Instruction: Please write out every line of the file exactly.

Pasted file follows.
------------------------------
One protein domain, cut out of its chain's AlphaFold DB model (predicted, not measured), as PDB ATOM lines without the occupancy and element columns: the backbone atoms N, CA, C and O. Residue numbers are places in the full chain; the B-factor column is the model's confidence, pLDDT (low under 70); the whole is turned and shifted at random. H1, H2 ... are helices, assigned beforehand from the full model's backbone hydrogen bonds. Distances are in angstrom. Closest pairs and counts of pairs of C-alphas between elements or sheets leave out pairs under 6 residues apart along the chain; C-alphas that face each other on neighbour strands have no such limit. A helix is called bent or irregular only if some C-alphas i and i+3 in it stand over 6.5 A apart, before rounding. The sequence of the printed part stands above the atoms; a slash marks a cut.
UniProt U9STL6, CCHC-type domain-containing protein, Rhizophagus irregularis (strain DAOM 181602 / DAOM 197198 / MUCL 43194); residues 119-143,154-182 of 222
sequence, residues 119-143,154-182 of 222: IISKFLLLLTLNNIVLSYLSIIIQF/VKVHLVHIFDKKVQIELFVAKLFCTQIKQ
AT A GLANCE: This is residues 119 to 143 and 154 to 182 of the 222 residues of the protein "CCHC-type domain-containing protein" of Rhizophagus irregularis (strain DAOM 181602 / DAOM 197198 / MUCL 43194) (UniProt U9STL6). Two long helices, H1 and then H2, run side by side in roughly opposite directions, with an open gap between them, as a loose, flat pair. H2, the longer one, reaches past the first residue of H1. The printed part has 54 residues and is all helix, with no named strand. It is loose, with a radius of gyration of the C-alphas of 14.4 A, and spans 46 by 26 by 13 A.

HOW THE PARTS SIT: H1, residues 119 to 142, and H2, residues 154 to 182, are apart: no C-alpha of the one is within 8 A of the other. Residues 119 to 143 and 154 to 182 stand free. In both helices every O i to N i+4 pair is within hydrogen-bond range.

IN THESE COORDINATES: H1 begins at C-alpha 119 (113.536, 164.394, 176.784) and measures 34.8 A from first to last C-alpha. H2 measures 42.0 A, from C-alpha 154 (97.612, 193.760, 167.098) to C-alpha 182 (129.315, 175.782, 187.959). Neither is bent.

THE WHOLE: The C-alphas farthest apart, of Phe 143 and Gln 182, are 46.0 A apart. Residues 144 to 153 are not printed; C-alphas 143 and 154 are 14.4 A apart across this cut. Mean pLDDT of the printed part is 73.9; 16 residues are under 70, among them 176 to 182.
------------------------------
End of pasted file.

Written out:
One protein domain, cut out of its chain's AlphaFold DB model (predicted, not measured), as PDB ATOM lines without the occupancy and element columns: the backbone atoms N, CA, C and O. Residue numbers are places in the full chain; the B-factor column is the model's confidence, pLDDT (low under 70); the whole is turned and shifted at random. H1, H2 ... are helices, assigned beforehand from the full model's backbone hydrogen bonds. Distances are in angstrom. Closest pairs and counts of pairs of C-alphas between elements or sheets leave out pairs under 6 residues apart along the chain; C-alphas that face each other on neighbour strands have no such limit. A helix is called bent or irregular only if some C-alphas i and i+3 in it stand over 6.5 A apart, before rounding. The sequence of the printed part stands above the atoms; a slash marks a cut.
UniProt U9STL6, CCHC-type domain-containing protein, Rhizophagus irregularis (strain DAOM 181602 / DAOM 197198 / MUCL 43194); residues 119-143,154-182 of 222
sequence, residues 119-143,154-182 of 222: IISKFLLLLTLNNIVLSYLSIIIQF/VKVHLVHIFDKKVQIELFVAKLFCTQIKQ
AT A GLANCE: This is residues 119 to 143 and 154 to 182 of the 222 residues of the protein "CCHC-type domain-containing protein" of Rhizophagus irregularis (strain DAOM 181602 / DAOM 197198 / MUCL 43194) (UniProt U9STL6). Two long helices, H1 and then H2, run side by side in roughly opposite directions, with an open gap between them, as a loose, flat pair. H2, the longer one, reaches past the first residue of H1. The printed part has 54 residues and is all helix, with no named strand. It is loose, with a radius of gyration of the C-alphas of 14.4 A, and spans 46 by 26 by 13 A.

HOW THE PARTS SIT: H1, residues 119 to 142, and H2, residues 154 to 182, are apart: no C-alpha of the one is within 8 A of the other. Residues 119 to 143 and 154 to 182 stand free. In both helices every O i to N i+4 pair is within hydrogen-bond range.

IN THESE COORDINATES: H1 begins at C-alpha 119 (113.536, 164.394, 176.784) and measures 34.8 A from first to last C-alpha. H2 measures 42.0 A, from C-alpha 154 (97.612, 193.760, 167.098) to C-alpha 182 (129.315, 175.782, 187.959). Neither is bent.

THE WHOLE: The C-alphas farthest apart, of Phe 143 and Gln 182, are 46.0 A apart. Residues 144 to 153 are not printed; C-alphas 143 and 154 are 14.4 A apart across this cut. Mean pLDDT of the printed part is 73.9; 16 residues are under 70, among them 176 to 182.